President Barack Obama announced his support of same-sex marriage, a change in his position, on May 9.
Previously, the president had been murky on his personal view of the issue, saying he was simply "evolving" on the issue after having once opposed it, which left many in the lesbian, gay, bisexual and transgender community displeased.
But while he satisfied many on the left by taking a firm stand on same-sex marriage, certain groups --including some black evangelicals and so-called Reagan Democrats -- expressed dismay over his decision.
Obama's endorsement of same-sex marriage came a day after North Carolina voters passed a state constitutional amendment banning legal recognition of such marriages and other types of gay unions.
Voters in Minnesota, Washington, Maine and Maryland will vote on whether to amend their states' constitutions to ban same-sex marriage in November.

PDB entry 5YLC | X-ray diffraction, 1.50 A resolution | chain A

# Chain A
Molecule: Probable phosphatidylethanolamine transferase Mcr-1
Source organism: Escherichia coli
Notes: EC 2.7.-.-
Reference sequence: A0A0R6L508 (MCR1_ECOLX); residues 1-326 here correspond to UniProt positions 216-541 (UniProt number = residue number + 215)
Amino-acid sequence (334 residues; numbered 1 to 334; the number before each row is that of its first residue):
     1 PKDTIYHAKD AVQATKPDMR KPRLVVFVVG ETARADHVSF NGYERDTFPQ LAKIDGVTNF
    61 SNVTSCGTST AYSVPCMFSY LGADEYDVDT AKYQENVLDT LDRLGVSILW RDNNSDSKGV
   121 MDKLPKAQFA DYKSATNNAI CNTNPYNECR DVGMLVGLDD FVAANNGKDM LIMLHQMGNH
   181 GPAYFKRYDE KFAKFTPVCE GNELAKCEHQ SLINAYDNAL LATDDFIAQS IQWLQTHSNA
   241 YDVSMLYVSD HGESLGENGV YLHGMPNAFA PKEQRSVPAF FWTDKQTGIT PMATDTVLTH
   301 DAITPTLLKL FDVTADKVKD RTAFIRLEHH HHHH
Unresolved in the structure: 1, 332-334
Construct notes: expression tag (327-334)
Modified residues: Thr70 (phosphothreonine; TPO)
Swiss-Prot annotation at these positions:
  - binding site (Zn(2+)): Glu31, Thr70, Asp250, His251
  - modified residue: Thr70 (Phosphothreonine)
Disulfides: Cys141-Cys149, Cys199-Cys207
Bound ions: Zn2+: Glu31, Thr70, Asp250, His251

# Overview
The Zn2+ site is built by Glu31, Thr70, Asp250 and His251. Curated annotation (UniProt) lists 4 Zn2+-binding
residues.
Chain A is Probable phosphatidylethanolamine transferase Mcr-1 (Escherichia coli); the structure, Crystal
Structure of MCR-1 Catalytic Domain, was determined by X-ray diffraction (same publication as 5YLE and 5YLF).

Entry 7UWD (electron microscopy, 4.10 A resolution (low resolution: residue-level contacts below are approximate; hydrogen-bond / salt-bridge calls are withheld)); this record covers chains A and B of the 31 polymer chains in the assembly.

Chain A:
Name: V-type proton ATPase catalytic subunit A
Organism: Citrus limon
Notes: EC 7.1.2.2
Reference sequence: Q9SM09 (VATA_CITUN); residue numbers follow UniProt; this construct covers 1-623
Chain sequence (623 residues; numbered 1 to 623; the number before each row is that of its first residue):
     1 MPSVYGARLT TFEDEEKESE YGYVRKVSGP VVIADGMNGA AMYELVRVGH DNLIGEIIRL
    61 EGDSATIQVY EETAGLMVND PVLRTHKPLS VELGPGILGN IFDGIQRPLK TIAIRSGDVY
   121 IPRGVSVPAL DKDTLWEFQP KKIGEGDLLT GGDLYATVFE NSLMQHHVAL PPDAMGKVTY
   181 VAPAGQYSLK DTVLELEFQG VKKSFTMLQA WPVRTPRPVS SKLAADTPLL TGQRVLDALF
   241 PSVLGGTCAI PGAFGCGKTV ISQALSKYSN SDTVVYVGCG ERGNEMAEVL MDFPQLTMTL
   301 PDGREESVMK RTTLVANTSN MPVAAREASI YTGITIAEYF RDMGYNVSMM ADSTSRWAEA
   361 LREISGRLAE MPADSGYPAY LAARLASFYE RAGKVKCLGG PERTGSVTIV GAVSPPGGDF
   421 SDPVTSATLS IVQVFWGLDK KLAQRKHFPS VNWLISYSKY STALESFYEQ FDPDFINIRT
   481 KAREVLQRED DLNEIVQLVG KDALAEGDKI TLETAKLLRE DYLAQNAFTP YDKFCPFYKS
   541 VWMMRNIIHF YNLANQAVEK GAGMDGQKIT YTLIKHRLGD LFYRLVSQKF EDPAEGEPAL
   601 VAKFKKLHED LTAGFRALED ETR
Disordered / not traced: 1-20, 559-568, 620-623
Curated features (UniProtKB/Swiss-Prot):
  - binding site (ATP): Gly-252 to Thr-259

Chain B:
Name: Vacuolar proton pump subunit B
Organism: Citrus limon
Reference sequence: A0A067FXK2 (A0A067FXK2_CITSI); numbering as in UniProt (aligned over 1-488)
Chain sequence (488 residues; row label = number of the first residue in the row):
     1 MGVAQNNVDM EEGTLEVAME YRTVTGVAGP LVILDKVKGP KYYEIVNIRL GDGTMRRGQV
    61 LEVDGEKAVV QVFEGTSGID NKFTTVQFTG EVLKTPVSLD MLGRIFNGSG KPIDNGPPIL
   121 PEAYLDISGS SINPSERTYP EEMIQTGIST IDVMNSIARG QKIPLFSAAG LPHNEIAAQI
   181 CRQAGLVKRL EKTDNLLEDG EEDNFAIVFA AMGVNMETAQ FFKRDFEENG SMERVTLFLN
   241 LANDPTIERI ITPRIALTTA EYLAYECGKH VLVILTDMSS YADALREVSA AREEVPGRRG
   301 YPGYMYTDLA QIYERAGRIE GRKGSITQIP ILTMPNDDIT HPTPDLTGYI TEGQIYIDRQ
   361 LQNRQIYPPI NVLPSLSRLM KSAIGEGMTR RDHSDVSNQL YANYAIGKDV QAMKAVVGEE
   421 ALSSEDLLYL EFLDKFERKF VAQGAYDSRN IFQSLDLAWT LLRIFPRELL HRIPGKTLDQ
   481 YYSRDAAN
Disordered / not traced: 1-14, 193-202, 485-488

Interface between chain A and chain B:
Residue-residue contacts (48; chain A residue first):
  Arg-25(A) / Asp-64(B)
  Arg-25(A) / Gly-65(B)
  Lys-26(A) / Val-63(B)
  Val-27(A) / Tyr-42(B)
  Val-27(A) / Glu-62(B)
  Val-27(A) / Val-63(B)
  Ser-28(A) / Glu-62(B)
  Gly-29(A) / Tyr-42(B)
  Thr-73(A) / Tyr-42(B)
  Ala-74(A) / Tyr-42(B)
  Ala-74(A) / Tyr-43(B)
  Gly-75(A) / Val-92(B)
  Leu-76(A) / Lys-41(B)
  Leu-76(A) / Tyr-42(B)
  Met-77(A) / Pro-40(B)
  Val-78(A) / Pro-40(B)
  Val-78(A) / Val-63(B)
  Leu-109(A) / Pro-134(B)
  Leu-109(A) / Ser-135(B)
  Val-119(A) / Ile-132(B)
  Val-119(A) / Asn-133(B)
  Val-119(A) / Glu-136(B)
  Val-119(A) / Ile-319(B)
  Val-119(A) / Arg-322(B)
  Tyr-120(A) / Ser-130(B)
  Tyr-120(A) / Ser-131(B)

The battle around same-sex marriage in Illinois headed to court Wednesday.
The American Civil Liberties Union of Illinois and Lambda Legal each filed lawsuits in Cook County Court seeking marriage for same-sex couples in Illinois.
“It is time for Illinois to recognize the love and commitment of these couples and thousands of others by allowing them the freedom to marry," said John Knight, LGBT project director for the ACLU of Illinois.
"I don't think we want to wait on courts," Quinn said. "I think in Illinois, we are able to show the nation that we are a state that believes in respecting everyone. Everyone has dignity and rights."
The court fight is coming, though.
Lambda Legal, representing 16 same-sex couples, claims that barring the couples and their children from marriage is a violation of the Illinois Constitution's guarantee of Equal Protection and Due Process.
"Civil unions do not satisfy Illinois' guarantee of equality because they single out a group of people, treat them differently under the law, and deny them the fundamental right to marry," said Senior Staff Attorney Christopher Clark in a statement.
Clark said Lambda Legal is taking the case to court because "it is the job of our courts to uphold the Constitution and protect individual freedom."
In February, three lawmakers filed a House bill they called the "Religious Freedom and Marriage Fairness Act." The proposed legislation aimed to eliminate the part of state law that prohibits gay marriages and offer same-sex couples the marriage rights available to heterosexual couples. The bill was since pulled.